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In front of The Lakes Residences (Lake Street)


Saint Paul

West St. Paul Could Have Fixed this Lousy Intersection for Free — Why Didn’t They? asks Ken Paulman. when the city repaved the street and replaced curbs at Smith Avenue and Dodd Road to make crossing on foot safer, but instead replaced everything where it had been before. Thanks to the snowy winter we can see a demonstration of how change could happen, since “the sneckdown “that formed on the southwest corner of Smith and Dodd, however, was fairly spectacular. By early March, the snow extended far enough into the intersection that the crosswalks were shortened by roughly 10-12 feet — which would provide a dual benefit of allowing people to cross more quickly as well as encouraging turning drivers to slow down. The pile didn’t seem to disrupt car traffic at all — few people make right turns at that corner, and those that do managed to navigate it just fine.”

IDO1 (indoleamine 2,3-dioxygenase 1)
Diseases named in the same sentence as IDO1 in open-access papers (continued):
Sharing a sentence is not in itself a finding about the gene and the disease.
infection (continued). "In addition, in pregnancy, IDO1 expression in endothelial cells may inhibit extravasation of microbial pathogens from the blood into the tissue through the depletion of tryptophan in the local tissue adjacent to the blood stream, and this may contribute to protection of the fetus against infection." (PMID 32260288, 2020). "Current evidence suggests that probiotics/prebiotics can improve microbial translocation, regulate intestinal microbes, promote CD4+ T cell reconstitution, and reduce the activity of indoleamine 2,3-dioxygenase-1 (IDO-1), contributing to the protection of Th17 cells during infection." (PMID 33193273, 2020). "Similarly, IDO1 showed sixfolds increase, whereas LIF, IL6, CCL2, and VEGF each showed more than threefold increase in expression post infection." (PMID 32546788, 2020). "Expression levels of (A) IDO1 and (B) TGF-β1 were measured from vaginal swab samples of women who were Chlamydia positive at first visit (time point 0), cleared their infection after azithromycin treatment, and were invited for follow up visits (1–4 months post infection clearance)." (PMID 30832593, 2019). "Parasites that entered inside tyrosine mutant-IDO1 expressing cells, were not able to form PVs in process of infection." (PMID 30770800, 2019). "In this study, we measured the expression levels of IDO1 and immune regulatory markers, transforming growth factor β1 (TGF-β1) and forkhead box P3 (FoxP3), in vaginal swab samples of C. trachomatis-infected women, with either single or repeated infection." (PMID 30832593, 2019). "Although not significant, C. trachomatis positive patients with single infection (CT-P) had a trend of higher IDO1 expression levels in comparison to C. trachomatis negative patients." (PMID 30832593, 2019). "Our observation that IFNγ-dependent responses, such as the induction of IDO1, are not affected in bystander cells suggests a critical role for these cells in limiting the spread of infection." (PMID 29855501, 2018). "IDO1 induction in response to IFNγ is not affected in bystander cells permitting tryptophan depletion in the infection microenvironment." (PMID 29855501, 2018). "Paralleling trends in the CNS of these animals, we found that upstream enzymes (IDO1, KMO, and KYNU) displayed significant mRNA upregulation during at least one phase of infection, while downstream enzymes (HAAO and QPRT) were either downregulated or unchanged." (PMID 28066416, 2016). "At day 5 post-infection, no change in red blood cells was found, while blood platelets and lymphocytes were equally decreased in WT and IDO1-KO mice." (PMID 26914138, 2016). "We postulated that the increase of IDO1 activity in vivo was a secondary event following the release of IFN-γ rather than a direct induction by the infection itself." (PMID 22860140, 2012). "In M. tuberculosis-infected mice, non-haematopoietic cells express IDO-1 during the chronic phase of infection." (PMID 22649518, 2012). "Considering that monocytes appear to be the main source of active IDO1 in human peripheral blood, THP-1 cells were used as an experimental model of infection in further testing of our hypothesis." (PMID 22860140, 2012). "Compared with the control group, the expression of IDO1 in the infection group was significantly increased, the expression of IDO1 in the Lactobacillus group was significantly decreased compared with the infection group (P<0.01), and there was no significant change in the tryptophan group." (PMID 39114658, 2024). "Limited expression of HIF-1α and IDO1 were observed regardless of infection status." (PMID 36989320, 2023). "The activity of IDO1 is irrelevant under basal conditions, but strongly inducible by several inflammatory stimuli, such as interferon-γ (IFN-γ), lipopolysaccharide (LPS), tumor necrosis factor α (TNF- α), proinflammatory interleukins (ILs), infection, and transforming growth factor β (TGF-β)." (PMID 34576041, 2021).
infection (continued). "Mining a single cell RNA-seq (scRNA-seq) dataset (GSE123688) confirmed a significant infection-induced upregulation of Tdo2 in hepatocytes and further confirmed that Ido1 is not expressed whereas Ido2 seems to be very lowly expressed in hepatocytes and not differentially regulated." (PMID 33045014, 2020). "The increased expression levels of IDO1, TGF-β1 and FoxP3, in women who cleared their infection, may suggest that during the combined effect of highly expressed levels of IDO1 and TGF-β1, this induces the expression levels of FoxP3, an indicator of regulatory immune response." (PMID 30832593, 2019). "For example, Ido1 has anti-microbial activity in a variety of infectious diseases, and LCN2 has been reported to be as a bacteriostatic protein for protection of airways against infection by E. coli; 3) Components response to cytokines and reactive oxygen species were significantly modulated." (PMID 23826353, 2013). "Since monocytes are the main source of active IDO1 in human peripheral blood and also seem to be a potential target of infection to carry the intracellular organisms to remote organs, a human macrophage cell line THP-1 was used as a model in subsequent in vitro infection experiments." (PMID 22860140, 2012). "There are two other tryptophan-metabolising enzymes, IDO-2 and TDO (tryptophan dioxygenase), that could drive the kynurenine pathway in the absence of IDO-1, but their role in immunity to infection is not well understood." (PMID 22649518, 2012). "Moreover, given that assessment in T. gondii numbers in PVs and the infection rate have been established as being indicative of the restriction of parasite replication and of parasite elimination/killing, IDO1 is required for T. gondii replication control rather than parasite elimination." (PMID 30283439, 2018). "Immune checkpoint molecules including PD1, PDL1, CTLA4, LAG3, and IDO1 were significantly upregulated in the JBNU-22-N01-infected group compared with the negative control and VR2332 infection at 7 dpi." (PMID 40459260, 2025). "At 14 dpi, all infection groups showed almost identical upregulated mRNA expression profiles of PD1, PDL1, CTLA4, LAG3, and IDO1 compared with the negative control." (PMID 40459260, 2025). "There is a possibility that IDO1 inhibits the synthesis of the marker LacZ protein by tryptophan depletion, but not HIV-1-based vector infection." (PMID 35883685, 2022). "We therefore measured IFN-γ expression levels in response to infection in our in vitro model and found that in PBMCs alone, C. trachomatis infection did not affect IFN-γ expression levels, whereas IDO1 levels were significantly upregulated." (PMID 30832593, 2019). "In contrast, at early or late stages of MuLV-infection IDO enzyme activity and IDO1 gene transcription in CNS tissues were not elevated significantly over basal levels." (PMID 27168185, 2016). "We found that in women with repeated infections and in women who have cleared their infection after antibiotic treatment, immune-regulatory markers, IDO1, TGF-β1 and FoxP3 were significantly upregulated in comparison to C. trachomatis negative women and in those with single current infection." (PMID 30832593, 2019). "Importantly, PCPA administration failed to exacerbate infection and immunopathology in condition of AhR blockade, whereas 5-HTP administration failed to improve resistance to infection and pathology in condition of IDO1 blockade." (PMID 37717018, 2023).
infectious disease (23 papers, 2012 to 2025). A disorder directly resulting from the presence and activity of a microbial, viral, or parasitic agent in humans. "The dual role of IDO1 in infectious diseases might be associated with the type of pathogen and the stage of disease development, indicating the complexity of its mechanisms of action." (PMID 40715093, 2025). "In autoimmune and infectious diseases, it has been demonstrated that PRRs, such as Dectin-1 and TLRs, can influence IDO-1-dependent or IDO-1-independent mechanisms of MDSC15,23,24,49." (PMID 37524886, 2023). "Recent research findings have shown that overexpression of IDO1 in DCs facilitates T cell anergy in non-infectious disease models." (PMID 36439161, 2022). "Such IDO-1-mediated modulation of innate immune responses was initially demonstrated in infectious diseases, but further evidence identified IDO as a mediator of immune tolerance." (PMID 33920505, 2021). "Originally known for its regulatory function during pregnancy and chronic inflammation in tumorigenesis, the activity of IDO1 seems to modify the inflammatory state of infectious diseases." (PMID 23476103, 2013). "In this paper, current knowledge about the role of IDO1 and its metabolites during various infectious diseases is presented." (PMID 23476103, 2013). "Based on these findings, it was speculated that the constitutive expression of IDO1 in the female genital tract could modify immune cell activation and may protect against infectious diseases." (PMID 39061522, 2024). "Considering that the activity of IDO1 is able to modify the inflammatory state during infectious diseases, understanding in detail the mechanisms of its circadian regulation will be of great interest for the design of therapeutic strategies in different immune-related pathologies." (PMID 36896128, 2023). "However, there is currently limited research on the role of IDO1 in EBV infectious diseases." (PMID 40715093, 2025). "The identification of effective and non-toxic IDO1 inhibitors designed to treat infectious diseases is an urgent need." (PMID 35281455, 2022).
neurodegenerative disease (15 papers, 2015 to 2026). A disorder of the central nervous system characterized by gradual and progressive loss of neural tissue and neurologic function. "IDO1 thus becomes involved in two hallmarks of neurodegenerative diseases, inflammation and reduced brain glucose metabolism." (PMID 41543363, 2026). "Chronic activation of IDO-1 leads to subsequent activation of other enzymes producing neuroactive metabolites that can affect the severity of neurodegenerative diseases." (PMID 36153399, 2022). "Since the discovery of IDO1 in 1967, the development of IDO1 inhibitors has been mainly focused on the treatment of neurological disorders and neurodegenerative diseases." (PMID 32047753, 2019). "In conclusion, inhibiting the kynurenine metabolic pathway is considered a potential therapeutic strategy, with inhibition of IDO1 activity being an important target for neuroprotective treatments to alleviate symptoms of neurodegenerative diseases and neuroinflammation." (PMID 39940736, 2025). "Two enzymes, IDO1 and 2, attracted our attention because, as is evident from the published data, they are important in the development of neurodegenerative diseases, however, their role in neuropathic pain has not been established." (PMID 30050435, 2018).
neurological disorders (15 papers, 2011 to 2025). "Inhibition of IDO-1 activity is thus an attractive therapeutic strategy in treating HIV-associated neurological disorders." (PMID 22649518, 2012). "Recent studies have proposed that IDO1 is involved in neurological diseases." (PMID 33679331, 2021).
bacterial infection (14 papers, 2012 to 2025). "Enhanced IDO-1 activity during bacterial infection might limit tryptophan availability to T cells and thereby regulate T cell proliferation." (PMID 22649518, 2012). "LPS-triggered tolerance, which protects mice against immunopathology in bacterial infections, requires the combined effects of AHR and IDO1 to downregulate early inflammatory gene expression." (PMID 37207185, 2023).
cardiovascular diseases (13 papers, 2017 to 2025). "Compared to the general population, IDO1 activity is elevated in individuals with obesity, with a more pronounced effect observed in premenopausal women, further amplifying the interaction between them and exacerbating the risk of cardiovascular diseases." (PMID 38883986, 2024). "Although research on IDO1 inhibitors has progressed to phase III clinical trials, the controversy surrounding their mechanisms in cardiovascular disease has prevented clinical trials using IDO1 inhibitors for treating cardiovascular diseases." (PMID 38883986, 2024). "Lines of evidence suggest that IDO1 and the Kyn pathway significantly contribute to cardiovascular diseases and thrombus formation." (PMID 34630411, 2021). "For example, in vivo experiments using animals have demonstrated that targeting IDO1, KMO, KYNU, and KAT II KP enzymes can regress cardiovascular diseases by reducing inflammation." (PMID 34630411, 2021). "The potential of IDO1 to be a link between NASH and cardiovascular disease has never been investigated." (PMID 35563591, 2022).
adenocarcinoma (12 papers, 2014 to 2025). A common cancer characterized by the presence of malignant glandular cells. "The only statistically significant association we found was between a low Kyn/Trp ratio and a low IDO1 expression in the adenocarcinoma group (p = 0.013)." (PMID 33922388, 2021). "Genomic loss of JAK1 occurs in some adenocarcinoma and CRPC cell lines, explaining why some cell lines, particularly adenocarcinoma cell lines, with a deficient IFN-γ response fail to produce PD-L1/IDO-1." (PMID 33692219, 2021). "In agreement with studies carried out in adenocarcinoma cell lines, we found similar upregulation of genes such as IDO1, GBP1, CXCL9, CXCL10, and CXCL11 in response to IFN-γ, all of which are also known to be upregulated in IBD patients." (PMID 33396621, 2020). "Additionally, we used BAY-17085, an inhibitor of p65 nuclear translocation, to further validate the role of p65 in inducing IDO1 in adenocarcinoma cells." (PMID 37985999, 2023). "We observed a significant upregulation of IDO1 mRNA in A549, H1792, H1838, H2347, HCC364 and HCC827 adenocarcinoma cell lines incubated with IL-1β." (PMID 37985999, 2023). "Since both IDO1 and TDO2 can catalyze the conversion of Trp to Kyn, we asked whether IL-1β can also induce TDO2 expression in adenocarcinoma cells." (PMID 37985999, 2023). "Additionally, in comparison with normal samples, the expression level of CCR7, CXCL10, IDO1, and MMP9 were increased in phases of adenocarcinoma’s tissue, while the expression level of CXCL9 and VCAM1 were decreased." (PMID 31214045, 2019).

Temporary Park, Permanent Impact: An Experiment of Public Space in Downtown St. Paul is another post in the series from Macalester students in the Guide to Public Spaces; this one is by Ellie Hohulin.  The temporary Urban Flower Field on the site of Pedro Park, “typifies what it means to create urban spaces that are impermanent in today’s society, becoming a means for civic engagement and community building for a developing urban center. Urban Flower Field and sites like it are critical to reimagining public spaces and building more inclusive cities.” Check the post for park features, input from park visitors, and analysis of the space.


Fibonacci series inspired mural in Pedro Park

Regular features

Links: National Links: Ending Homelessness and AV Lessons from Planes from Jeff Wood at The Overhead Wire including a link to a podcast conversation between Jeff Wood and Minneapolis Council President Lisa Bender.

Look: Map Monday: River Basins of America plus a bonus map with elevations which might suggest how much land can flood/disappear under water with more extreme weather from climate change.

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Happy muddy puppy season!



Betsey Buckheit

About Betsey Buckheit

Betsey rides her pretty blue city bike, walks her energetic black dogs, and agitates for more thoughtful, long-range decision-making in Northfield, MN. You can follow her blog at